Figure 2. Evolution of the Language of Wokeness for American Companies
It is, however, misleading to paint all American companies with the same trends. Figure 3 shows just how much American companies have changed over time in terms of their relative focus on woke in their CSR communications
Figure 3. Change in Corporate Wokeness (1997-2021)
Oracle, the computer technology company, had the overall largest increase in its use of woke language in its CSR communications over time, seeing its wokeness scores increase by over a factor of 2. Equally, we see large increases for the likes of Bristol-Myers Squibb, Intel, Target, and Mondelez, which together round out the top five. At the same time, a growing number of companies appear to be reversing course when it comes to how much wokeness is included in their communications. This includes trends of de-wokeification for major companies like Charter Communications, AT&T, Lockheed Martin, PepsiCo, Amazon, and Cisco, amongst others.
Woke around the world
Going woke —- and then backtracking -- is not a uniquely American phenomenon. Companies headquartered in economies like Brazil and the UK are also receding in terms of their wokeness. And, we observe a complete reversal in corporate wokeness in companies headquartered in Chile, China, Finland, France, New Zealand, and Taiwan.
By contrast, companies in Canada and Mexico are seeing large surges, as wokeism is accelerating. This is also still the case for many companies operating in Europe and East Asia, as shown in Figure 4 below.
Figure 4. Change in Corporate Wokeness (1997-2021) at the Country Level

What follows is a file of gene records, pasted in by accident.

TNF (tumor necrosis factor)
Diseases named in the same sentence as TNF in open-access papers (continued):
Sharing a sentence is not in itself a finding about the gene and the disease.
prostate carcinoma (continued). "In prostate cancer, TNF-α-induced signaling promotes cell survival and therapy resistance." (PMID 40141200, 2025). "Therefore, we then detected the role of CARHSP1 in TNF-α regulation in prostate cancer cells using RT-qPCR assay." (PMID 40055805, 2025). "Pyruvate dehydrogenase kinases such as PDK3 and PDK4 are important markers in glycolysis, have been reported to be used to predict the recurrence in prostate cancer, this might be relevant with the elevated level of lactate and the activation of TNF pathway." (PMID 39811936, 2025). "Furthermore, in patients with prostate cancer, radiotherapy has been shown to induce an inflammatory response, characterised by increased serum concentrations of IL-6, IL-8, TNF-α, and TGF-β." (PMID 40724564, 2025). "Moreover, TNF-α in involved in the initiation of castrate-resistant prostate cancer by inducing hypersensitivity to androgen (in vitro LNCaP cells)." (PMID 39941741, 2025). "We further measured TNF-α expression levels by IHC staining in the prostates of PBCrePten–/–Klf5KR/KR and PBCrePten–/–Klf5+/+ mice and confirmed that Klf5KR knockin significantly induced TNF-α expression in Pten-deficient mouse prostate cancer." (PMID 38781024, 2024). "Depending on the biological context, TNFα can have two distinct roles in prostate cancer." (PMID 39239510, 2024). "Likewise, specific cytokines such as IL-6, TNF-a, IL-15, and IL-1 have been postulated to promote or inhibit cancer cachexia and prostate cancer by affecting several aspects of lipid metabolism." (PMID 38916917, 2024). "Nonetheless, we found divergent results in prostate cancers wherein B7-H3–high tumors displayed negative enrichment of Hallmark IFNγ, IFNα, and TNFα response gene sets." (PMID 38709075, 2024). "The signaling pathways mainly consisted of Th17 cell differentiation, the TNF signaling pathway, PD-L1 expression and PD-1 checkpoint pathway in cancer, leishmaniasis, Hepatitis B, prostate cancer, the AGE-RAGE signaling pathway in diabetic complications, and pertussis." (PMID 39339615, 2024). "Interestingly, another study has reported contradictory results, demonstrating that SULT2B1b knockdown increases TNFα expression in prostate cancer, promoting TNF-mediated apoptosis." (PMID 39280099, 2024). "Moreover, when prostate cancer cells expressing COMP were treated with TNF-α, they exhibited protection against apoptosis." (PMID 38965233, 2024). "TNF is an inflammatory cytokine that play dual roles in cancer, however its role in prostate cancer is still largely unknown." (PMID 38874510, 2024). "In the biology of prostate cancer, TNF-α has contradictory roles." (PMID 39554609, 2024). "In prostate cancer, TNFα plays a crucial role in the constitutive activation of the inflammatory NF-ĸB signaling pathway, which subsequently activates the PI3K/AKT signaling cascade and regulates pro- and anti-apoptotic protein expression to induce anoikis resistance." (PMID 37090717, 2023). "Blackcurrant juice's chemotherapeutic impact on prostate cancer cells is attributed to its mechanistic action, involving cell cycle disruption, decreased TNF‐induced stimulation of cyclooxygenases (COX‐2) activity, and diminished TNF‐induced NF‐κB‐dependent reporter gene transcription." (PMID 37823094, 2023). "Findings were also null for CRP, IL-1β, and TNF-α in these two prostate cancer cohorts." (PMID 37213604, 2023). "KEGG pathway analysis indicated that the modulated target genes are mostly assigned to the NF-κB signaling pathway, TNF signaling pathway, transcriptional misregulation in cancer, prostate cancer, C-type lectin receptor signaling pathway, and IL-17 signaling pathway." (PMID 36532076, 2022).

Fear of becoming Woke Disney
Since 2020, woke language has featured less in US-headquartered firms’ CSR communications. As South Park called it, companies now fear the risk of being "[woke Disney]."
No longer poised to comment on every social issue, American enterprises could be reverting to an interpretation of wokeism centred on the responsibility of executives to address and mitigate the unintended consequences of their actions —- rather than to take positions on wider societal debates. They may be making a concerted effort to speak less, but more authentically.
Such a change would be welcome beyond corporate America. The gap between moral grandstanding and business-as-usual [made headlines] that prompted eye-rolls around the world just days before COP28 in Dubai. Documents revealed that the UAE government planned to use the moral high ground of hosting the climate change conference to strike oil deals.
The decline of Corporate America's wokeism since 2020--we hope--may mean less disingenuous posturing and more doing.
Adam William Chalmers, University of Edinburgh. Robyn Klingler-Vidra, King’s College London.
Photo by Erik Mclean
 Companies are selected based on market capitalization and the results of two major reputational surveys: the Dow Jones S&P Sustainability Index and Fortune’s Global Most Admired Companies.